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about 500 and employees or smaller. but there are lots of small businesses that are viable. host: i ask you that because we have one mind set aside for small business owners. we really want to hear from you, when you're dealing with, in terms of taxes, hiring, and sales in your area. if you are a small business owner, 202-628-0184. dennis has this commen when you hear that, what do you say? caller: i think that -- guest: i think that is a mystery of the
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economy. the small business community makes our economy so vibrant. if you looat innovations, the numbers of patents filed, small businesses and stripped of large employers. if we do not have these innovative start-ups in the economy, we could rapidly fall into a backlog position. host: another viewer writes -- guest: people should be aware that the health reform bill does not impose new taxes unless they have more than 50 empyees. but certainly, the employees wi be required to have health coverage, and that will definitely hit those people. host: is that a good thing? guest: for a long time, we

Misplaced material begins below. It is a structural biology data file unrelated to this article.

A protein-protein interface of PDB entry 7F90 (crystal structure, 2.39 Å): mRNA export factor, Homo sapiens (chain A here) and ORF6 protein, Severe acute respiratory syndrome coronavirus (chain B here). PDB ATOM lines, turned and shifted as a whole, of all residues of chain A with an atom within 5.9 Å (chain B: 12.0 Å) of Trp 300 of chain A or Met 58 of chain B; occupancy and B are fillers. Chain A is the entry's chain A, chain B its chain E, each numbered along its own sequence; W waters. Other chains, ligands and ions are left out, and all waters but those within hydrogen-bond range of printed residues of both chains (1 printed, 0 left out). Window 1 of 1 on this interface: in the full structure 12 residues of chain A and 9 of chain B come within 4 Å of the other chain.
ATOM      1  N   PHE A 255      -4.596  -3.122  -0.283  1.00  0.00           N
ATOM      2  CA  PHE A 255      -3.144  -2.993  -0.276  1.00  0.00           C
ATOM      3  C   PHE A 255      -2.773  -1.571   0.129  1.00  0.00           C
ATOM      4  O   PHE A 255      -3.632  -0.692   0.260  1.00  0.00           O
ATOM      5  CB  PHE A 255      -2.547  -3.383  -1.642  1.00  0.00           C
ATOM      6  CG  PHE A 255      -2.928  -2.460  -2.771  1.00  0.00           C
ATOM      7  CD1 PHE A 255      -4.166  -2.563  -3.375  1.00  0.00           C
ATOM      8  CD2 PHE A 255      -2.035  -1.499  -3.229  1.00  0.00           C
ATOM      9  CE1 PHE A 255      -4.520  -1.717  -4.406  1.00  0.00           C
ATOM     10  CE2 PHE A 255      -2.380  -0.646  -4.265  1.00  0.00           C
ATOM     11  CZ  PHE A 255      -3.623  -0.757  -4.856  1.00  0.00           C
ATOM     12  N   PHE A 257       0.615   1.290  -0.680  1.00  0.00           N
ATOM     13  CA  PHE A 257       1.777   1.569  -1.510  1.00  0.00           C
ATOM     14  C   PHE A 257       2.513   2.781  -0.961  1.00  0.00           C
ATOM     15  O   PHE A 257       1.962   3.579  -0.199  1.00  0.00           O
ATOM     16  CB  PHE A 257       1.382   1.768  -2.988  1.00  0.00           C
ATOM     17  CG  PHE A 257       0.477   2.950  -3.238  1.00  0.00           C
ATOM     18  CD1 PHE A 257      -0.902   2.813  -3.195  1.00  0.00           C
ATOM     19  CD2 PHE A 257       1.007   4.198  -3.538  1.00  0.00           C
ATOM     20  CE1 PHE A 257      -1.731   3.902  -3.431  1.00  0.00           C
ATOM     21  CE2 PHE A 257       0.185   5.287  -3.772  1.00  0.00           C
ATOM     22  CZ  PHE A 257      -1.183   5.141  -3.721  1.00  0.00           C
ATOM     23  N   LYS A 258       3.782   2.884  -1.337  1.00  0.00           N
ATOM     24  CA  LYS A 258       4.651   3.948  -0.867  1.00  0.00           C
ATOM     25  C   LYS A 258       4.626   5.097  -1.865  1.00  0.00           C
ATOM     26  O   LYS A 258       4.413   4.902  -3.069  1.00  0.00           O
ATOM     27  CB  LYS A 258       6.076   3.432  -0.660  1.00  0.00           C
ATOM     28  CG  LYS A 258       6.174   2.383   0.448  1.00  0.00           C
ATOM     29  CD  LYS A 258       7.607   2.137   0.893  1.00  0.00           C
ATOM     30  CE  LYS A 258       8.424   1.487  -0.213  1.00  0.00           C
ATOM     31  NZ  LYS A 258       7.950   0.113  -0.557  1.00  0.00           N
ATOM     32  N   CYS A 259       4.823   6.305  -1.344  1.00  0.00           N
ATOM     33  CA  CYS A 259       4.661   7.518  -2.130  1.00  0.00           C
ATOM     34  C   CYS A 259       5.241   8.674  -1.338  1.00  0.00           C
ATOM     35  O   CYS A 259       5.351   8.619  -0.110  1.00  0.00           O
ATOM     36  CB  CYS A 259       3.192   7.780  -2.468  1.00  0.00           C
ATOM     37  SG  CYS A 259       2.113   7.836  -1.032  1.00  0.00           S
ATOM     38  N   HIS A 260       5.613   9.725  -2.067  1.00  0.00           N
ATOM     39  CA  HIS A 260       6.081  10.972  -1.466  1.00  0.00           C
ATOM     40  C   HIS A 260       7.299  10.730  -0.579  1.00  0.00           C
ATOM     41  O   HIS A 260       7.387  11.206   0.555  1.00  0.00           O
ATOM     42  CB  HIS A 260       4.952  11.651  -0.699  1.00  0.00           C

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thought everybody should have health insurance on an individual basis. in the near term, those requirements will be a significant burden on small business hiring. host: if i have a small busiss, i am moderately successful, the bill passes and is signed into law, how can i get some of that money, loans? guest: this is not a government program to lend to small businesses. what will happen is, more community banks, primarily the one such small businesses borrow from, will have cheaper access to capital. we would encourage these businesses to work through their community bank, the bank that they have been working with all along. that is what we think is missing in this economy.